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2012-02-29, 05:51   #12
bsquared

"Ben"
Feb 2007

23×163 Posts

Quote:
 Originally Posted by LaurV After I clicked on your "here" and read a couple of posts about the balance between ecm and siqs (mixed in that discussion) some stupid idea came into my mind: would it be possible to start ecm and siqs in the same time on a multithreaded machine? Does it make sense? O is all gibberish?
I think I understand, but I'm having trouble seeing how it makes things faster *on average*. I guess you might save by hitting some time-optimal balance point more accurately, but it's still a guess as to what that time-optimal point might be, and in any case I changed from a time-balanced ecm/qs strategy to a pretest-level-based ecm/qs strategy in version 1.30. I won't even get into the scale of code change that would be required to do something like that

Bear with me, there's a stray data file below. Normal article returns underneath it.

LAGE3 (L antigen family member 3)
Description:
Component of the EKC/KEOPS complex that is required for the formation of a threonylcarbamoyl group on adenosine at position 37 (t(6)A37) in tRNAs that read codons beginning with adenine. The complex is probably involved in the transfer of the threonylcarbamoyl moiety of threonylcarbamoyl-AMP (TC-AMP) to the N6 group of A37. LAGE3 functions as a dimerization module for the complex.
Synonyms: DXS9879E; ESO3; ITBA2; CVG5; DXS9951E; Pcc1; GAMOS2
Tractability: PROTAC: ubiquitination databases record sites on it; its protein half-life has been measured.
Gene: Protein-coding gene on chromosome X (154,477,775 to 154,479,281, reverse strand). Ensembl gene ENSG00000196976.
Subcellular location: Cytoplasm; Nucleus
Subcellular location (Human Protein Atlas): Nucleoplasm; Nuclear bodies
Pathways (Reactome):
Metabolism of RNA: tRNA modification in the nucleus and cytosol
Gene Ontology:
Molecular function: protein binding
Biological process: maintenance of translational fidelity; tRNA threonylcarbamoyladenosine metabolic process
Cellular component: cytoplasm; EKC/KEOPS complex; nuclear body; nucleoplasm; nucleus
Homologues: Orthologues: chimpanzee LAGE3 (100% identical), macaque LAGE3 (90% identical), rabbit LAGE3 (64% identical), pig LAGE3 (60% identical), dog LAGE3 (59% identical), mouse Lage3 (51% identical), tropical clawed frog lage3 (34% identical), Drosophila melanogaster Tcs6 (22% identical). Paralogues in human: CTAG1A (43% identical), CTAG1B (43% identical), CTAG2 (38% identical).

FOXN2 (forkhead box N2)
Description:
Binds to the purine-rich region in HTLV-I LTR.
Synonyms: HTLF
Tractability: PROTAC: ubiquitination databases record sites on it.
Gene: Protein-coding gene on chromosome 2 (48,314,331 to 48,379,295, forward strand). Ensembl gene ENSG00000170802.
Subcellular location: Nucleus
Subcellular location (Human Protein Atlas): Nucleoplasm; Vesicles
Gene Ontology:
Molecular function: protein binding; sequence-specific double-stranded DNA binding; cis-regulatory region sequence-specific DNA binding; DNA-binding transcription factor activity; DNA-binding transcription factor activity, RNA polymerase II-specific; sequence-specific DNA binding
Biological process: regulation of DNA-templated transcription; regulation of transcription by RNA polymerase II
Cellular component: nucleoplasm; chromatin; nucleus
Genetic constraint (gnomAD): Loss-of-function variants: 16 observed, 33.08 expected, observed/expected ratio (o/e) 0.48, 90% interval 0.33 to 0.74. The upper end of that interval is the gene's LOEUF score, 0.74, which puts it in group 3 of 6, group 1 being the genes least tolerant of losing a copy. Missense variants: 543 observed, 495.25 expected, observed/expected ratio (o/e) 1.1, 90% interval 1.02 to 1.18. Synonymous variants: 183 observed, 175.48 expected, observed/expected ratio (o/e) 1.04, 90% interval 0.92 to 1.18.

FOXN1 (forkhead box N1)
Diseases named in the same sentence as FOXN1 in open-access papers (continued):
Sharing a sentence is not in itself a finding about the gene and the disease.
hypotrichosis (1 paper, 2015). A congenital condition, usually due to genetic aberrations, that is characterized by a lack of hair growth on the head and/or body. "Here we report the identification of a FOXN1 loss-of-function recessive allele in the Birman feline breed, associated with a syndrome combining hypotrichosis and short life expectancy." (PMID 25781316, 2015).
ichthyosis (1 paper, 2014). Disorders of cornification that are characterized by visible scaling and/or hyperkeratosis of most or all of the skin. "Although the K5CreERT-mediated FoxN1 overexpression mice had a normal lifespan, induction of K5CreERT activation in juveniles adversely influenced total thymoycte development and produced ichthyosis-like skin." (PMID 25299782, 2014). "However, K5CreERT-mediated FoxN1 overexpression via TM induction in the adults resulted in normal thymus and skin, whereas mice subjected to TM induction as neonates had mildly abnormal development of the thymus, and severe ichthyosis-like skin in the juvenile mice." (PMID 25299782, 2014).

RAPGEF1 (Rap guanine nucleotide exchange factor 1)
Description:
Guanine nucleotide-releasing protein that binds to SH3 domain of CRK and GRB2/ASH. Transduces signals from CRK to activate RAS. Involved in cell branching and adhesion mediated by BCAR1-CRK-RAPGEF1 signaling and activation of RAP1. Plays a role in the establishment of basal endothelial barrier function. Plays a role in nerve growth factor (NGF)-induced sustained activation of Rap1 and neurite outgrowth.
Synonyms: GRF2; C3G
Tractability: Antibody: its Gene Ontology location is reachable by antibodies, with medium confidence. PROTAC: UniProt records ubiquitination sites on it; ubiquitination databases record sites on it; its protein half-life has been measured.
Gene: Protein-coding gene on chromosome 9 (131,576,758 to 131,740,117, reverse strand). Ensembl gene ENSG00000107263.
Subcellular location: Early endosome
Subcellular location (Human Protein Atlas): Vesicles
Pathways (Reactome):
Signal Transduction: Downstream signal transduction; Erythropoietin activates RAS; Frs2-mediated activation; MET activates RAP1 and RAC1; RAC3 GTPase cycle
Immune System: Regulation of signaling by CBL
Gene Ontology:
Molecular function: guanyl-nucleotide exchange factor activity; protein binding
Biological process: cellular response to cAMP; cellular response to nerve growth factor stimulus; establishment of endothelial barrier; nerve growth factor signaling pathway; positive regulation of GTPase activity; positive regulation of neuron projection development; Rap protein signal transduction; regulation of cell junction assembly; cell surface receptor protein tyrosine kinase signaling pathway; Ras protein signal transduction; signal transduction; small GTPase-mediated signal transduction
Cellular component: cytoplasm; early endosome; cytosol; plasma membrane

Quote:
 Originally Posted by LaurV In the past I did many tests with plan=light against plan=normal. Occasionally I used plan=deep but for siqs-factorable cofactors it was never necessarily to go deep with the ecm, only for nfs-factorable composite it made sense to do it. Usually a "light" ecm and siqs was faster per total numbers factored, and only rarely would the "normal" ecm find factors missed by "light" ecm.
Have you done the same with the new plan defaults? Or have you settled on a custom plan ratio that you like?

2012-02-29, 08:06   #13
Random Poster

Dec 2008

179 Posts

Quote:
 Originally Posted by bsquared I think I understand, but I'm having trouble seeing how it makes things faster *on average*.